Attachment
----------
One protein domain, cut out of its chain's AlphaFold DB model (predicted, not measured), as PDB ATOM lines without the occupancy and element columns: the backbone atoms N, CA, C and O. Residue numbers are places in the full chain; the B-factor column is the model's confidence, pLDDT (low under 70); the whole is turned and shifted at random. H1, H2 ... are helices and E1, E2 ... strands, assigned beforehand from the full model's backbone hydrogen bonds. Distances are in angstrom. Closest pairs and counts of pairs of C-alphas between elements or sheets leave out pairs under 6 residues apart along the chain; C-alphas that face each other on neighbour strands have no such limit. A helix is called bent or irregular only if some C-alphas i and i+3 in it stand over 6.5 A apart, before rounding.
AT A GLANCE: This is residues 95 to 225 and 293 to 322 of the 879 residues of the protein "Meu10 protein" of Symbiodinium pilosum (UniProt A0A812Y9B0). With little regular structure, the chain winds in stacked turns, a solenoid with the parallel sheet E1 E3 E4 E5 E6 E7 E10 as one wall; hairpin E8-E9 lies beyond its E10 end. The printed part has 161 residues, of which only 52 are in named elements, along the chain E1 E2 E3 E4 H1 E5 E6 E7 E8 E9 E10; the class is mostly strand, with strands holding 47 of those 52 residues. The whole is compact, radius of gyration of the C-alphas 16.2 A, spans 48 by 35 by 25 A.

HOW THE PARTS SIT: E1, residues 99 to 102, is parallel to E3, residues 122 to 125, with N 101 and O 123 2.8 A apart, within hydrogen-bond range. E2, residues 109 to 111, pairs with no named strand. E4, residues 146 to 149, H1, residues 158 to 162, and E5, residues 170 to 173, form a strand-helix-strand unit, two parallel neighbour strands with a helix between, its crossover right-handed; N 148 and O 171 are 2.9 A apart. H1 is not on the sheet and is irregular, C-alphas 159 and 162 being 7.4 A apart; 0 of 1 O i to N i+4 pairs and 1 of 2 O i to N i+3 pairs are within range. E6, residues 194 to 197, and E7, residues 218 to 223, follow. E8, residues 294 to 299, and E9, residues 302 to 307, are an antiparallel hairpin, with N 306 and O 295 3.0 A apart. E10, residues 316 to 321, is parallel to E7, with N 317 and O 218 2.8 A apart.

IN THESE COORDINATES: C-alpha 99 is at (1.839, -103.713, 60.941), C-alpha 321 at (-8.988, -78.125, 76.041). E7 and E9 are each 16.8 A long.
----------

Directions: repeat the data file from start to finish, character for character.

One protein domain, cut out of its chain's AlphaFold DB model (predicted, not measured), as PDB ATOM lines without the occupancy and element columns: the backbone atoms N, CA, C and O. Residue numbers are places in the full chain; the B-factor column is the model's confidence, pLDDT (low under 70); the whole is turned and shifted at random. H1, H2 ... are helices and E1, E2 ... strands, assigned beforehand from the full model's backbone hydrogen bonds. Distances are in angstrom. Closest pairs and counts of pairs of C-alphas between elements or sheets leave out pairs under 6 residues apart along the chain; C-alphas that face each other on neighbour strands have no such limit. A helix is called bent or irregular only if some C-alphas i and i+3 in it stand over 6.5 A apart, before rounding.
AT A GLANCE: This is residues 95 to 225 and 293 to 322 of the 879 residues of the protein "Meu10 protein" of Symbiodinium pilosum (UniProt A0A812Y9B0). With little regular structure, the chain winds in stacked turns, a solenoid with the parallel sheet E1 E3 E4 E5 E6 E7 E10 as one wall; hairpin E8-E9 lies beyond its E10 end. The printed part has 161 residues, of which only 52 are in named elements, along the chain E1 E2 E3 E4 H1 E5 E6 E7 E8 E9 E10; the class is mostly strand, with strands holding 47 of those 52 residues. The whole is compact, radius of gyration of the C-alphas 16.2 A, spans 48 by 35 by 25 A.

HOW THE PARTS SIT: E1, residues 99 to 102, is parallel to E3, residues 122 to 125, with N 101 and O 123 2.8 A apart, within hydrogen-bond range. E2, residues 109 to 111, pairs with no named strand. E4, residues 146 to 149, H1, residues 158 to 162, and E5, residues 170 to 173, form a strand-helix-strand unit, two parallel neighbour strands with a helix between, its crossover right-handed; N 148 and O 171 are 2.9 A apart. H1 is not on the sheet and is irregular, C-alphas 159 and 162 being 7.4 A apart; 0 of 1 O i to N i+4 pairs and 1 of 2 O i to N i+3 pairs are within range. E6, residues 194 to 197, and E7, residues 218 to 223, follow. E8, residues 294 to 299, and E9, residues 302 to 307, are an antiparallel hairpin, with N 306 and O 295 3.0 A apart. E10, residues 316 to 321, is parallel to E7, with N 317 and O 218 2.8 A apart.

IN THESE COORDINATES: C-alpha 99 is at (1.839, -103.713, 60.941), C-alpha 321 at (-8.988, -78.125, 76.041). E7 and E9 are each 16.8 A long.